Simon Grant's simple old guide for html web page design
These guidelines are explained below
Make things easy to find
Make the important bits quick to show
Help people find their way around your pages
Help people follow their interest easily
How big should one page be?
Make pages easy to update
Can people copy your pages?
- Make things easy to find
- A good part of the web is finding things.
So provide a number of pages
just to help people find their way about,
and make sure that they are easy to use.
We will call this kind of page a
A web page index or table of contents
would be a natural navigation page.
- These navigation pages need to give the right
amount of information for choosing the next link to follow.
Each link should make it clear where it is going.
If you don't make it clear, your readers will be puzzled
or go a way they didn't mean to. If you put in too much
information, your readers will have more difficulty finding
the link they want, because it will be swamped.
- When a page does present something (not just navigation),
make it clear near the beginning of the page what the page has in it.
Good titles, and an index or summary at the top for long pages,
can be helpful.
- Make the important bits quick to show
Don't put big graphics in navigation pages, and
in pages with information leave big graphics at least
until after the bits which say what is in the page.
When you do use images,
try to ensure that they download reasonably quickly.
Jacob Nielsen's March 1997 Alertbox
Need for Speed" takes the argument further and deeper.
The first thing to show should be what's in that page.
Then people will know whether they want to read on
or scroll down. Best to do this with text, or maybe
graphics that are common to all your pages (so that
they won't have to be downloaded again).
For navigation pages, the next things that need to be
shown are the links to other pages.
For long pages which present something, perhaps try having
internal links near the top, to the lower parts
- Help people find their way around your pages
You just don't know which page people will start on and
where people will end up in your pages - that's the nature
of the web and of search engines. So you should provide
a consistent, straightforward means of finding your way around
from any page, not just the main index or navigation pages.
Many people have followed the example of Jakob Nielsen's
either directly (look at the navigation bar near the top of
page deep down in Yahoo; or many news sites, or my
In each case, the pages are organised in a hierarchy,
and each page has, at the top, links to each level above it.
This both reminds people where they are and lets them
get to related pages quickly. Something like this is needed
for any large site.
- Help people follow their interest easily
Sometimes you know that one page will lead on to another.
Make the links easy to find and follow.
Think also of ways people may want to go which you might not
have thought of to begin with.
If you can find any good links to link to relevant words
anywhere in your pages, put them in!
It makes browsing your pages more interesting, and gives
the reader more of a sense of choice.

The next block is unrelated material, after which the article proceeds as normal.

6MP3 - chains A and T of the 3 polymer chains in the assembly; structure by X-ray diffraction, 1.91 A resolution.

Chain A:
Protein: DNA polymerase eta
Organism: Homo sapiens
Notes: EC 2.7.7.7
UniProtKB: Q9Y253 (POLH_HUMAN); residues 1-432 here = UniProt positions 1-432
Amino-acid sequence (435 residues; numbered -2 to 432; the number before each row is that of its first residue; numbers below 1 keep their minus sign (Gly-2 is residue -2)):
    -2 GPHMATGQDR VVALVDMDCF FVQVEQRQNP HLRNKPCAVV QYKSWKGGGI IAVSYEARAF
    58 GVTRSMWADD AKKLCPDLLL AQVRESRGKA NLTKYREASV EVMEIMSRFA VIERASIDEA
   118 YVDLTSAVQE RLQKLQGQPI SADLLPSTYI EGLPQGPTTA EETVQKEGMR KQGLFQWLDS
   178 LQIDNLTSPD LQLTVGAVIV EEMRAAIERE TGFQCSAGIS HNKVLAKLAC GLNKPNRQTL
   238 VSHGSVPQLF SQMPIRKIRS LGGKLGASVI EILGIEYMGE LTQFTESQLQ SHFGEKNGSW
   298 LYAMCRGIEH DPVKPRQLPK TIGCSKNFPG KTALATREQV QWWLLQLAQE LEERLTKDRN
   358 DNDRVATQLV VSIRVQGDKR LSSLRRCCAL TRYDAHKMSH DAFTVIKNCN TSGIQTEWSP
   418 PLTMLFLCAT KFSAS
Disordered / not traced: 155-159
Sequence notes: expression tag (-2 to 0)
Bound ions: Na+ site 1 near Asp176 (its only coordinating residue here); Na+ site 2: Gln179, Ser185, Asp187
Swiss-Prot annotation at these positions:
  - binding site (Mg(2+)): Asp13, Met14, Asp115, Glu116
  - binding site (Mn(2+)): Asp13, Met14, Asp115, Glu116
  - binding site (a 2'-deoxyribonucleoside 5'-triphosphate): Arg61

- How big should one page be?
There is no way of telling exactly
how much will fit on someone's screen.
So how much you put on a page must depend on the logical
arrangement of your information. Try to find out (or guess)
how much a reader would like to see together, and don't put more.
For navigation pages, try to fit a page on one screen if possible,
to save mouse-clicks scrolling down. But it's more important
to keep together everything that belongs together.
Frames: don't even consider using frames until you
have at least read and understood Jakob Nielsen's article
Frames Suck (Most of the Time)"
- Make pages easy to update
Your readers are likely to spot more mistakes than you.
So, give readers a way of contacting you.
(Unfortunately I can no longer recommend putting an e-mail
address onto a web page, as currently that naturally
attracts unsolicited e-mail.)
It also helps readers to see
when the page was last revised. Put the date as well.
- Can people copy your pages?
Copyright on the web is very similar to copyright on paper.
You do not have the right to make use of other
people's material or content just because they have put it on the Web.
However, as copying is extremely easy, policing your own copyright can
be practically impossible. There are many honest, public-spirited
people on the Internet, and for them at least you can make it
clear what you intend, or what you would like to do about copyright.
In particular, if you want people to make use of your pages
freely, make this clear, otherwise people may assume you retain
Creative Commons gives
an excellent way of making your sharing intentions plain.
Consider adopting one of their licence formats.
If you have any legal questions,
consult a legal expert for the latest opinion.
I am not a legal expert.
- Be consistent
Try to do things the same way in all the pages that belong
together. If you do things in different ways in different
places, your reader may get confused, and will certainly
take longer to get somewhere.
A usable web page is one which gives as soon as possible
the information needed to know whether to read on,
go "Back" or go onwards to a more relevant linked page.
My own pages try to show the ideas I suggest.
Where they fail, please feel free to tell me,
and say whether it is the page or the idea at fault.
For a good, comprehensive selection of web design guidelines,
see Keith Instone's
site (based in the USA).
The one site above others that I would
rate "must see" has to be Jakob Nielsen's
Web standards project
is a very good idea.
This page last revised 2004-07.